1

1

NS

NS

NS

Botswana

41

37

45

0

0

Cameroon

3

3

3

0

NS

Central African Republic

2

10

4

0

0

Chad

2

2

0

1

2

Congo DRC

18

77

80

0

5

Côte d'Ivoire

13

17

17

1

5

Eritrea

1

1

1

NS

1

Ethiopia

38

325

187

4

NS

Gabon

3

3

3

0

0

Gambia

3

3

3

0

0

Ghana

44

49

35

0

15

Kenya

11

11

6

0

1

Lesotho

11

21

22

0

0

Liberia

1

15

14

0

9

Madagascar

3

9

9

NS

NS

Malawi

4

4

4

NS

NS

Mauritania

12

12

9

0

3

Mozambique

2

3

1

0

1

Namibia

183

269

253

0

0

Nigeria

14

30

10

3

11

Rwanda

40

86

59

0

795

Senegal

18

38

36

0

0

Somalia

5

10

10

0

0

South Africa

236

NS

NS

NS

NS

Sudan

1

1

1

0

0

Swaziland

57

62

55

3

4

Tanzania

10

214

27

NS

NS

Togo

14

25

6

16

2

Tunisia

106

91

82

62

34

Uganda

74

466

191

119

52

Zambia

42

207

68

NS

NS

Zimbabwe

73

114

92

NS

NS

Total (34)

1608

2779

1524

211

1416

NS=Not specified 

Although rabies is one of the major zoonotic diseases, reports on its situation from many countries are often incomplete. There were many gaps in the reports received in 2011, most of which did not capture the number of outbreaks, cases, mortalities, species involvement, sources of infection and the number of human cases. These parameters are essential to substantiate the impact of rabies in public health. Nevertheless, available data calls for an urgent, concerted and coordinated effort in controlling the disease in Africa considering its impact on human health.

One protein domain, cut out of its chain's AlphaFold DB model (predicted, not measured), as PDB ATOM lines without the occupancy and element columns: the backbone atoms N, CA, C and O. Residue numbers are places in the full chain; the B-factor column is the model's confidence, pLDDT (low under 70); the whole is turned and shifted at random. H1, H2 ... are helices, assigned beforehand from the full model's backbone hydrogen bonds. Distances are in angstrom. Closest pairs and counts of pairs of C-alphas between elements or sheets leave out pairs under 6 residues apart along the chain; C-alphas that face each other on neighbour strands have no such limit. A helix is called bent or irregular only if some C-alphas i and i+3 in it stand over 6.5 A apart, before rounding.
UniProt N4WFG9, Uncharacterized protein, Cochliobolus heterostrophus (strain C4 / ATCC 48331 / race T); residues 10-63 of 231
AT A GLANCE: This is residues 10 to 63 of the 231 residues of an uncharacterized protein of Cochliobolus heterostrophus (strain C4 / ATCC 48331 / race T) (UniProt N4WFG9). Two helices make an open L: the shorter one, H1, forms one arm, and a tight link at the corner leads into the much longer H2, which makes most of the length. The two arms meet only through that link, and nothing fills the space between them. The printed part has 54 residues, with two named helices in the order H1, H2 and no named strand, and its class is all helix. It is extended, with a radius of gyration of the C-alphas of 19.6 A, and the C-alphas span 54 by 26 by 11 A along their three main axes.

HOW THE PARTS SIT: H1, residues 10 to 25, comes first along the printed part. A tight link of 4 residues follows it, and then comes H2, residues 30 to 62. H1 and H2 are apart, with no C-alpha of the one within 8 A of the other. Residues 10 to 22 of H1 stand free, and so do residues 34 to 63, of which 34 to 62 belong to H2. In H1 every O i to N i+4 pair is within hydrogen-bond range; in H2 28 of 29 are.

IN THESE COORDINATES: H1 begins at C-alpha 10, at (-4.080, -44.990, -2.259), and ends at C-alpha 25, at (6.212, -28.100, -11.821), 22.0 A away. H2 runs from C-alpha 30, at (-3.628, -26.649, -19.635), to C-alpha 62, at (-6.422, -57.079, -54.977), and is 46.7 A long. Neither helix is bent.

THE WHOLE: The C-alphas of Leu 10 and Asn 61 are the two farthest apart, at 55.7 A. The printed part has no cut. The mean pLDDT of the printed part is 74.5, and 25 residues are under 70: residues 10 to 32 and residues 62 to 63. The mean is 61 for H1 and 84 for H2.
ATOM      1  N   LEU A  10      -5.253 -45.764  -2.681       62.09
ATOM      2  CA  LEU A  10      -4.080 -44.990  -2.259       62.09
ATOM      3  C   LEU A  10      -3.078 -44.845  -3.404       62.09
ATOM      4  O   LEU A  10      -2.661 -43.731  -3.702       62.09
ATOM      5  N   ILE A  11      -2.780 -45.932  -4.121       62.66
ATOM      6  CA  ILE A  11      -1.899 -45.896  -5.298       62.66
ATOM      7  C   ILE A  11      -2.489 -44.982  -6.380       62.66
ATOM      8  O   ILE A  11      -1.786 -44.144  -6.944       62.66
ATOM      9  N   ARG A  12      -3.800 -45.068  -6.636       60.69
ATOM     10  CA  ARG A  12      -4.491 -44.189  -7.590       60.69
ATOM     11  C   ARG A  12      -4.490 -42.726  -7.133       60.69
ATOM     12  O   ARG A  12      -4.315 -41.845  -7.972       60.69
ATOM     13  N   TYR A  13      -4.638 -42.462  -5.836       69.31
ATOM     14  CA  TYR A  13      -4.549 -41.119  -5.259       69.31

Dogs were the most commonly affected species, constituting 63% of all cases followed by cattle (16%) and sheep and goats (4%). There was a high incidence of rabies cases in wildlife reported by Namibia where 59 cases of a total of 70 reported cases occurred in wildlife. The species most commonly affected were the greater kudu antelope and jackal.

Distribution Table

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The distribution in this summary table is based on all the information available. When several references are cited, they may give conflicting information on the status. Further details may be available for individual references in the Distribution Table Details section which can be selected by going to Generate Report.

Continent/Country/RegionDistributionLast ReportedOriginFirst ReportedInvasiveReferenceNotes

Asia

AfghanistanNo information availableOIE, 2009
ArmeniaPresentOIE, 2009
AzerbaijanPresentOIE, 2009
BahrainDisease not reportedOIE, 2009
BangladeshPresentOIE, 2009
BhutanPresentNULLOwoyele, 1992; OIE, 2009
Brunei DarussalamDisease not reportedOIE Handistatus, 2005
CambodiaNo information availableOIE, 2009
ChinaRestricted distributionNULLHe et al., 1993; Qian et al., 1998; OIE, 2009
-Hong KongDisease not reportedOIE, 2009
Georgia (Republic of)PresentOIE Handistatus, 2005; OIE, 2009